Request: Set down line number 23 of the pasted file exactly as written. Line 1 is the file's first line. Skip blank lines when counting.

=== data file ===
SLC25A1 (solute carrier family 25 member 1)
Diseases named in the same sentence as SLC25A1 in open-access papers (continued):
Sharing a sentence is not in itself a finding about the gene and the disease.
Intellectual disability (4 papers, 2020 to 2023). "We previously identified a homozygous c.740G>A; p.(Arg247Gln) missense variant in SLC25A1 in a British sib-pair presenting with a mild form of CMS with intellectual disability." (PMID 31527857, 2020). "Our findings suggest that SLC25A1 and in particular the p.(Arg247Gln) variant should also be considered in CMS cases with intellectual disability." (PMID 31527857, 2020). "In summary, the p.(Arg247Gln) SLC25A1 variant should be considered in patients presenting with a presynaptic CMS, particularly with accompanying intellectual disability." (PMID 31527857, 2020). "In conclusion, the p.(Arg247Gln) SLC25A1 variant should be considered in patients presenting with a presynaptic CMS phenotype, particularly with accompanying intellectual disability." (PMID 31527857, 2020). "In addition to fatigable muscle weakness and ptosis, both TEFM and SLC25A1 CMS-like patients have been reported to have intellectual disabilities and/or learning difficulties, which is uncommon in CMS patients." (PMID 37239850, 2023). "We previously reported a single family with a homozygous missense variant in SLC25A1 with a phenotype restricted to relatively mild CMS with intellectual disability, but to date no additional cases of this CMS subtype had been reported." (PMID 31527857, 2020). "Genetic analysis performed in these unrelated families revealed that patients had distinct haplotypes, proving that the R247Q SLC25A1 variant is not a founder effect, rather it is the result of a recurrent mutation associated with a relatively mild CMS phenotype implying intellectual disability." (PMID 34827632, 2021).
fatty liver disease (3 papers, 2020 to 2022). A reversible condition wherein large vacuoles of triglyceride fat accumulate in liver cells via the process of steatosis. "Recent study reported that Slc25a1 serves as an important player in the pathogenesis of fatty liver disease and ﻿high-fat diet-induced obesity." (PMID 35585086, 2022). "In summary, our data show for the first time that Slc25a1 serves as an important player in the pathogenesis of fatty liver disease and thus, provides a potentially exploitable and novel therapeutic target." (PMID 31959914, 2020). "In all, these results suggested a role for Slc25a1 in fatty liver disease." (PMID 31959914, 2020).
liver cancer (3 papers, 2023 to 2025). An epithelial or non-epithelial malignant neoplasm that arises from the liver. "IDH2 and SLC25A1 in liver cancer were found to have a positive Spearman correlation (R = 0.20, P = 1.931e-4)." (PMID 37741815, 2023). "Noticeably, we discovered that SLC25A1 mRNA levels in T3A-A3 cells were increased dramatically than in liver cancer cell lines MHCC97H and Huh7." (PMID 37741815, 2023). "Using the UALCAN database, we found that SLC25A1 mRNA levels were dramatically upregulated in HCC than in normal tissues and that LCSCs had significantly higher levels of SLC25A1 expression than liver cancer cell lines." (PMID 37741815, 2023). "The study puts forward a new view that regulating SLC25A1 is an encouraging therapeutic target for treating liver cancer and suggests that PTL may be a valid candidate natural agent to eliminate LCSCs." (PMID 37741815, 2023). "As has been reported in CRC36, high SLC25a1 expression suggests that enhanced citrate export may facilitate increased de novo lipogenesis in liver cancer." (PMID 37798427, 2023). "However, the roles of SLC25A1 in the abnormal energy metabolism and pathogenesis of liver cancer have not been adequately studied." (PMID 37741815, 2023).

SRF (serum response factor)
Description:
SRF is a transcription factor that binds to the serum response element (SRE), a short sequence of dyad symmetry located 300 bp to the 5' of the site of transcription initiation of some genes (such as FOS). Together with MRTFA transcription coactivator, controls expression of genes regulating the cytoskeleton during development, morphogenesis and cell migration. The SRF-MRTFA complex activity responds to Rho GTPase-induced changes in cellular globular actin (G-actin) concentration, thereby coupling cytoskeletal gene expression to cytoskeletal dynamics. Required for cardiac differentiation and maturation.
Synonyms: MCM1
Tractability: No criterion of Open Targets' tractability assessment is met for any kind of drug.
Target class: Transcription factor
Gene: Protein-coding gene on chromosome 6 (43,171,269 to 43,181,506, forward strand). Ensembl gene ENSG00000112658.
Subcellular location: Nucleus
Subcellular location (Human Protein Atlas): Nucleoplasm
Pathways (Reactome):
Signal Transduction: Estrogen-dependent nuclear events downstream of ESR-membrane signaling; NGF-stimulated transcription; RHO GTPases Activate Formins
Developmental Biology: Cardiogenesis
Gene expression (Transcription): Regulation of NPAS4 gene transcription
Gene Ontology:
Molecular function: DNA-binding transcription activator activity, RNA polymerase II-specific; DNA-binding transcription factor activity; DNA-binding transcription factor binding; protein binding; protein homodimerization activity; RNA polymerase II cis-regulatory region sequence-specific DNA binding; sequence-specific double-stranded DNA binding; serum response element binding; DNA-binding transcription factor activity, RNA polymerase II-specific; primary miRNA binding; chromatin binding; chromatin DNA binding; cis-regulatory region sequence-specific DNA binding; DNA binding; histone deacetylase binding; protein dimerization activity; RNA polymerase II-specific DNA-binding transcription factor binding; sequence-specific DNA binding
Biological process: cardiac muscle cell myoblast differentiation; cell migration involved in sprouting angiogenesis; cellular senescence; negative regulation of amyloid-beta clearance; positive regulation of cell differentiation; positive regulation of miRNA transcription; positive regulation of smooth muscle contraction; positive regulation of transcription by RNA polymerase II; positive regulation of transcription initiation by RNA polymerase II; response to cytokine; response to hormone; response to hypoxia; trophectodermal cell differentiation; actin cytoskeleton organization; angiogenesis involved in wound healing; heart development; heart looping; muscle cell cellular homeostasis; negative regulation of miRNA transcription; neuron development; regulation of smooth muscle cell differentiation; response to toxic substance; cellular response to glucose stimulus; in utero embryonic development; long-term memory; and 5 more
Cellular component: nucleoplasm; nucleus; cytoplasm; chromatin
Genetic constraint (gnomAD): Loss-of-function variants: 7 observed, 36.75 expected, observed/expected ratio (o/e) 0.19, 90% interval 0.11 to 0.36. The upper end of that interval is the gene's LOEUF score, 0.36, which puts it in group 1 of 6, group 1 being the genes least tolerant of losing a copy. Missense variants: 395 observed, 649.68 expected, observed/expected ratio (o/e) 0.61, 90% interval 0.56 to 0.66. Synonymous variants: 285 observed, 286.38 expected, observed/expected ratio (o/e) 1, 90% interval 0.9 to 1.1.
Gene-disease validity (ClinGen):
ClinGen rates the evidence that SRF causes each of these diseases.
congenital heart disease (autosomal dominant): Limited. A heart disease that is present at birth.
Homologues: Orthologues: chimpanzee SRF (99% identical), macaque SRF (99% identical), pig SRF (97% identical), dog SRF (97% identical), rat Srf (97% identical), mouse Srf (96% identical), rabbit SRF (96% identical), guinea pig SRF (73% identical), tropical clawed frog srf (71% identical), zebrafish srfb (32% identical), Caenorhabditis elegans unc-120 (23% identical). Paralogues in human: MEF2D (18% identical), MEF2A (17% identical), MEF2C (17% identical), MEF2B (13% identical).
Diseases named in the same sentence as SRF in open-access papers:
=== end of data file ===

Cellular component: nucleoplasm; nucleus; cytoplasm; chromatin